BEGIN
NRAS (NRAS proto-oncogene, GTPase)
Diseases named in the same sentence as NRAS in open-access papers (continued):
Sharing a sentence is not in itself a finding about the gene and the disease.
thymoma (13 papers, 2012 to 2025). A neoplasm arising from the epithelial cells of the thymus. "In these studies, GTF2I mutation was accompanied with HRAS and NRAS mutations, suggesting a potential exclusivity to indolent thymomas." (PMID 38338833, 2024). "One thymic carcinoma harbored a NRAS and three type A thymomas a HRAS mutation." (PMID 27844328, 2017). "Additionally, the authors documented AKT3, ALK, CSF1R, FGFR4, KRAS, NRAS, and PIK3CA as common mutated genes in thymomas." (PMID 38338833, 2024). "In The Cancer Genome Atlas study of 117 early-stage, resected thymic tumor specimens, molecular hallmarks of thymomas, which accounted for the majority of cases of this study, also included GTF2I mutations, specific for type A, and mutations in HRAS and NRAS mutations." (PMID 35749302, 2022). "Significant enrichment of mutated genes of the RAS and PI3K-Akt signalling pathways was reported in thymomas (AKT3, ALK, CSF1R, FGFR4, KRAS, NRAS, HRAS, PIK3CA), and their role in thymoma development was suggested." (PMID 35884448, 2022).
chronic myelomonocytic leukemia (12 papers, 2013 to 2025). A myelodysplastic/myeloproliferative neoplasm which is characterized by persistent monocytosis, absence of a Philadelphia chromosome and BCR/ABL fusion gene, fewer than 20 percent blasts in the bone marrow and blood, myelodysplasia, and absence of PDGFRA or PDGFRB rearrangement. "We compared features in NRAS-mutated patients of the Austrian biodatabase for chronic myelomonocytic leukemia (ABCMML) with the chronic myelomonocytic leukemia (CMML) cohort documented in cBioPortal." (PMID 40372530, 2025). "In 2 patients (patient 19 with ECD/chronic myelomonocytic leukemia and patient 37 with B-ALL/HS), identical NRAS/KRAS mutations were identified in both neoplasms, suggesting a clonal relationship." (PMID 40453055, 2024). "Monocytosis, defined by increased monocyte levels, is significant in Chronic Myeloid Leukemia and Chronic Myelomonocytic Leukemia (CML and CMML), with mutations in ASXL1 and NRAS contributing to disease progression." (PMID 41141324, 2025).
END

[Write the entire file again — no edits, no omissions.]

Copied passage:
NRAS (NRAS proto-oncogene, GTPase)
Diseases named in the same sentence as NRAS in open-access papers (continued):
Sharing a sentence is not in itself a finding about the gene and the disease.
thymoma (13 papers, 2012 to 2025). A neoplasm arising from the epithelial cells of the thymus. "In these studies, GTF2I mutation was accompanied with HRAS and NRAS mutations, suggesting a potential exclusivity to indolent thymomas." (PMID 38338833, 2024). "One thymic carcinoma harbored a NRAS and three type A thymomas a HRAS mutation." (PMID 27844328, 2017). "Additionally, the authors documented AKT3, ALK, CSF1R, FGFR4, KRAS, NRAS, and PIK3CA as common mutated genes in thymomas." (PMID 38338833, 2024). "In The Cancer Genome Atlas study of 117 early-stage, resected thymic tumor specimens, molecular hallmarks of thymomas, which accounted for the majority of cases of this study, also included GTF2I mutations, specific for type A, and mutations in HRAS and NRAS mutations." (PMID 35749302, 2022). "Significant enrichment of mutated genes of the RAS and PI3K-Akt signalling pathways was reported in thymomas (AKT3, ALK, CSF1R, FGFR4, KRAS, NRAS, HRAS, PIK3CA), and their role in thymoma development was suggested." (PMID 35884448, 2022).
chronic myelomonocytic leukemia (12 papers, 2013 to 2025). A myelodysplastic/myeloproliferative neoplasm which is characterized by persistent monocytosis, absence of a Philadelphia chromosome and BCR/ABL fusion gene, fewer than 20 percent blasts in the bone marrow and blood, myelodysplasia, and absence of PDGFRA or PDGFRB rearrangement. "We compared features in NRAS-mutated patients of the Austrian biodatabase for chronic myelomonocytic leukemia (ABCMML) with the chronic myelomonocytic leukemia (CMML) cohort documented in cBioPortal." (PMID 40372530, 2025). "In 2 patients (patient 19 with ECD/chronic myelomonocytic leukemia and patient 37 with B-ALL/HS), identical NRAS/KRAS mutations were identified in both neoplasms, suggesting a clonal relationship." (PMID 40453055, 2024). "Monocytosis, defined by increased monocyte levels, is significant in Chronic Myeloid Leukemia and Chronic Myelomonocytic Leukemia (CML and CMML), with mutations in ASXL1 and NRAS contributing to disease progression." (PMID 41141324, 2025).